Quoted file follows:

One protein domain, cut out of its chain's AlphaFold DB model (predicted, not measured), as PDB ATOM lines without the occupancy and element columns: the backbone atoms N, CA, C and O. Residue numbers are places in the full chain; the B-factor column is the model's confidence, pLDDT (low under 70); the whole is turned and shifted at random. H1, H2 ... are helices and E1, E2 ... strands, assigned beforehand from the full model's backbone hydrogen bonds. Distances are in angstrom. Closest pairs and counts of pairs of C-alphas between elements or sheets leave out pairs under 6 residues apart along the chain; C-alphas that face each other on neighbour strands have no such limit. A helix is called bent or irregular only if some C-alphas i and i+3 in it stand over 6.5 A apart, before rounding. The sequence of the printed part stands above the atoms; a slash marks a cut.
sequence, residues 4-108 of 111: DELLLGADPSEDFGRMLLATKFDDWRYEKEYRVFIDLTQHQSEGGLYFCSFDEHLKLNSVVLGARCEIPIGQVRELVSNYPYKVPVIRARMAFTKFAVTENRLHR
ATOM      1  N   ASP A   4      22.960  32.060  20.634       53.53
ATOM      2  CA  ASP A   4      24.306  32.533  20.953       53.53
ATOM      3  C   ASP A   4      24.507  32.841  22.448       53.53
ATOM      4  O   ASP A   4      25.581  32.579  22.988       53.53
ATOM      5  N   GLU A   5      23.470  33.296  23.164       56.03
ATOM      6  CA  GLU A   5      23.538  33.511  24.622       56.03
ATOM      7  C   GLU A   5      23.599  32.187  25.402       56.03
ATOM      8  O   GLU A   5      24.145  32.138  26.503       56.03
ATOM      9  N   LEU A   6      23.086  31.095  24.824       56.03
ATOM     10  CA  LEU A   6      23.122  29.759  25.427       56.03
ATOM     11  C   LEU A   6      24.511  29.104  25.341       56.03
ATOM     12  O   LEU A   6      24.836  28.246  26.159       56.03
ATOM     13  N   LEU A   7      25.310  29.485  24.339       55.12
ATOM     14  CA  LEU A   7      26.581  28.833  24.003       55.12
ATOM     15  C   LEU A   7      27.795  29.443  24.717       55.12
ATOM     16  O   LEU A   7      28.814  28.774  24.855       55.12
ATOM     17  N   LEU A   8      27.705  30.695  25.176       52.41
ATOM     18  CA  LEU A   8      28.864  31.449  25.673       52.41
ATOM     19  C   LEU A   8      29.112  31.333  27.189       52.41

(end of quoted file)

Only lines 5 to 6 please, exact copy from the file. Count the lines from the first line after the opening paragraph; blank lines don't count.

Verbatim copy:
ATOM      4  O   ASP A   4      25.581  32.579  22.988       53.53
ATOM      5  N   GLU A   5      23.470  33.296  23.164       56.03